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The Merry Wives of Windsor

There's no better remedy for a so-called secondary Shakespearean play than an impeccably conceived and perfectly cast production, as is the case with noted company member David Ivers' Denver Center Theatre Company directorial debut, proving once again that there are no problem plays in the canon, only misconceived and malnourished efforts.

Brian Keith Russell as Sir John Falstaff
Brian Keith Russell
as Sir John Falstaff
Photo: Terry Shapiro
Ivers, whose acting skills have made him a local favorite, applies his formidable imagination to a story that lies somewhere in-between the slapstick commedia of The Comedy of Errors and the brooding satire of Measure for Measure.

Fortified by the tremendous depth of the company, the production breezily unfolds the complex interrelationships between as odd a group of characters as one finds in Shakespeare, many of them having appeared in other plays.

Kathleen M. Brady as Mistress Quickly and Brian Keith Russell as Sir John Falstaff
Kathleen M. Brady as Mistress Quickly
and Brian Keith Russell as Sir John Falstaff
Photo: Terry Shapiro



At the forefront of this ecclectic ensemble is Falstaff, notorious for his bad influence on Prince Hal in the Henry IV histories. Mythology has it that it was Queen Elizabeth who requested a story of Sir John Falstaff in love, but this notion was likely fabricated over one hundred years after the fact by a playwright (John Dennis) seeking to drum up an audience for his ill-advised adaptation of this piece.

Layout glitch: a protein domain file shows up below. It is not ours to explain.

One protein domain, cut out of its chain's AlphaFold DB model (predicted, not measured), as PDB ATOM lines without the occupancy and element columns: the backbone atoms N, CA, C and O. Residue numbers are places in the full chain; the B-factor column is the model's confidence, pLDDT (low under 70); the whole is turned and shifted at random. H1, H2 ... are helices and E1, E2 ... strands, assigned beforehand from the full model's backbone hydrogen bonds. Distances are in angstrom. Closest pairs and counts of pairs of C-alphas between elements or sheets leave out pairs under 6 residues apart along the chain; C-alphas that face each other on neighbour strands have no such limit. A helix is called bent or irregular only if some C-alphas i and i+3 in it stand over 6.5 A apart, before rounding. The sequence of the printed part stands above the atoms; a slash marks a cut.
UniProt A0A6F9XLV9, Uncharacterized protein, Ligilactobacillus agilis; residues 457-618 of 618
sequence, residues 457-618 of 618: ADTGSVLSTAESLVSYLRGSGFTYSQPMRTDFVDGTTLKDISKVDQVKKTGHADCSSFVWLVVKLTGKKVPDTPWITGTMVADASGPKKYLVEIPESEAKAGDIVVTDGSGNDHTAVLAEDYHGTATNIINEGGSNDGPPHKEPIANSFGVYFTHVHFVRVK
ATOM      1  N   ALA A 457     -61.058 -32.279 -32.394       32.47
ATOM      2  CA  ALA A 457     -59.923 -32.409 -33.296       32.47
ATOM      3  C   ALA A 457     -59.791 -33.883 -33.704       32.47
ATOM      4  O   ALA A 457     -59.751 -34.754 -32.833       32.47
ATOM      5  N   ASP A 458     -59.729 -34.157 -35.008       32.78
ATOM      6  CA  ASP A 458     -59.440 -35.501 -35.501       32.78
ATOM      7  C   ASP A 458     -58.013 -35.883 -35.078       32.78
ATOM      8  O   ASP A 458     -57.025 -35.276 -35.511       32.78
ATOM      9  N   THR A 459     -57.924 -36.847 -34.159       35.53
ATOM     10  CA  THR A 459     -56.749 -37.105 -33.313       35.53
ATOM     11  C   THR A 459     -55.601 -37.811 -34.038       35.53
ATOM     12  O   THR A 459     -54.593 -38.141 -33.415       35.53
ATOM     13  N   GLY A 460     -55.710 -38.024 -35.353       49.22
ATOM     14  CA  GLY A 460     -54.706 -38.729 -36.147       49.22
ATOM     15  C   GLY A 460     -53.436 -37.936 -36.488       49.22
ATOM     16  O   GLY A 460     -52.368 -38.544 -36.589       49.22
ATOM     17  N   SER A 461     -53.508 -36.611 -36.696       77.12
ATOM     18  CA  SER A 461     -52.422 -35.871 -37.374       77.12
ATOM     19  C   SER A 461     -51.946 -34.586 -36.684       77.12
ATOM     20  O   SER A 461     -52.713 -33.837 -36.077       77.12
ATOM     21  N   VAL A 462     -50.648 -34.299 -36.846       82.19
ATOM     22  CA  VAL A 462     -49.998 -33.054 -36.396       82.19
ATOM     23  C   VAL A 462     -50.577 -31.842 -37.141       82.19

If there is a wisp of truth in such a myth, it is more likely in Elizabeth's fondness for what Falstaff represents, a knight errant (roughly based on Sir John Oldcastle) central to the Protestant revisionism of English history. For those familiar with the Oxfordian perspective on the authorship question, this slant is rife throughout "William Shake-speare's" (one of the pen names of Edward de Vere, the 17th Earl of Oxford) histories, including reinventions of the contributions of his ancestors.

(Left to right) Sharon Washington as Mistress Page (in window), Kathleen McCall as Mistress Ford and Brian Keith Russell as Sir John Falstaff
(L to R) Sharon Washington
as Mistress Page (in window),
Kathleen McCall as Mistress Ford, and
Brian Keith Russell as Sir John Falstaff
Photo: Terry Shapiro